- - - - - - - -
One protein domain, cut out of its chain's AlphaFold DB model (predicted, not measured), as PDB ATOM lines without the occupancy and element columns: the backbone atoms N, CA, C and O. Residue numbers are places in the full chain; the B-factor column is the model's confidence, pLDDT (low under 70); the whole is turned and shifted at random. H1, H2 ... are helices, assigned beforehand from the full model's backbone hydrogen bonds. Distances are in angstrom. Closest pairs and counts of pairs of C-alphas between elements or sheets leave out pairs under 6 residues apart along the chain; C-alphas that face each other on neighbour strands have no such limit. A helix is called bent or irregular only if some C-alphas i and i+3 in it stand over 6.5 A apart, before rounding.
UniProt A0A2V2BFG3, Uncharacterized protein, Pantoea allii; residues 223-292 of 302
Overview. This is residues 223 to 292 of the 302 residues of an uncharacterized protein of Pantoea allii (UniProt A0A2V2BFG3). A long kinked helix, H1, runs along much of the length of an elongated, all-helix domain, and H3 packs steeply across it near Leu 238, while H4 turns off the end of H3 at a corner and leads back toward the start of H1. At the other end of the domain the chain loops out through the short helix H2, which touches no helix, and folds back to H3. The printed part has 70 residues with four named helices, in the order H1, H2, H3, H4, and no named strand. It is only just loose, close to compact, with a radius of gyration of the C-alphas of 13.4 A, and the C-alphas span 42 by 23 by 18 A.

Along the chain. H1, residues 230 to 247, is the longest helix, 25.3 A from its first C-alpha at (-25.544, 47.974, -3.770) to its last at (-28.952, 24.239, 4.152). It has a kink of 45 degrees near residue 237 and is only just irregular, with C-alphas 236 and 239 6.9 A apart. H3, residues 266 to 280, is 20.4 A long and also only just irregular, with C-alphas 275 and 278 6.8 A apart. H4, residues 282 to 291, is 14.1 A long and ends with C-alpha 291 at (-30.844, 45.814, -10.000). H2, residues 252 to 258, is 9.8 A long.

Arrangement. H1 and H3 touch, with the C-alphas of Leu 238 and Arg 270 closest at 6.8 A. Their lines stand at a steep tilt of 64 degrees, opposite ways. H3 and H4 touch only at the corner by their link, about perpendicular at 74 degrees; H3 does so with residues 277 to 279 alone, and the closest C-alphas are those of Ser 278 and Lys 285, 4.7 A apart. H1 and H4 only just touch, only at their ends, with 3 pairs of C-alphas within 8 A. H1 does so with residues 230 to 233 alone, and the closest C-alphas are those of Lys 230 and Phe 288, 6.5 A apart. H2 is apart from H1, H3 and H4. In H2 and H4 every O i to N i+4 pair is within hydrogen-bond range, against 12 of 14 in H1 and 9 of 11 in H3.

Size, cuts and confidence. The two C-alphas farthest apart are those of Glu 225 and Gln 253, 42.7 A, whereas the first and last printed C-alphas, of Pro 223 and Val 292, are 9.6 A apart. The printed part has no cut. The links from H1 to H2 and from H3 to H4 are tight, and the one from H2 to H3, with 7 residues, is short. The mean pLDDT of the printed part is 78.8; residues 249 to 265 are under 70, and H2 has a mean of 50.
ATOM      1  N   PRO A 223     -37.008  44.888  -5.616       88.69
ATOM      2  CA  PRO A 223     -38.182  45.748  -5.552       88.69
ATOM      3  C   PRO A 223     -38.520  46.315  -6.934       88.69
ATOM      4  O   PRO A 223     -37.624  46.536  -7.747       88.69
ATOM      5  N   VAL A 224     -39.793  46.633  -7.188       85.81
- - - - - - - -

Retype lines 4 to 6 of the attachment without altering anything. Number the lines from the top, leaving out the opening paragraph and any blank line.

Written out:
Arrangement. H1 and H3 touch, with the C-alphas of Leu 238 and Arg 270 closest at 6.8 A. Their lines stand at a steep tilt of 64 degrees, opposite ways. H3 and H4 touch only at the corner by their link, about perpendicular at 74 degrees; H3 does so with residues 277 to 279 alone, and the closest C-alphas are those of Ser 278 and Lys 285, 4.7 A apart. H1 and H4 only just touch, only at their ends, with 3 pairs of C-alphas within 8 A. H1 does so with residues 230 to 233 alone, and the closest C-alphas are those of Lys 230 and Phe 288, 6.5 A apart. H2 is apart from H1, H3 and H4. In H2 and H4 every O i to N i+4 pair is within hydrogen-bond range, against 12 of 14 in H1 and 9 of 11 in H3.

Size, cuts and confidence. The two C-alphas farthest apart are those of Glu 225 and Gln 253, 42.7 A, whereas the first and last printed C-alphas, of Pro 223 and Val 292, are 9.6 A apart. The printed part has no cut. The links from H1 to H2 and from H3 to H4 are tight, and the one from H2 to H3, with 7 residues, is short. The mean pLDDT of the printed part is 78.8; residues 249 to 265 are under 70, and H2 has a mean of 50.
ATOM      1  N   PRO A 223     -37.008  44.888  -5.616       88.69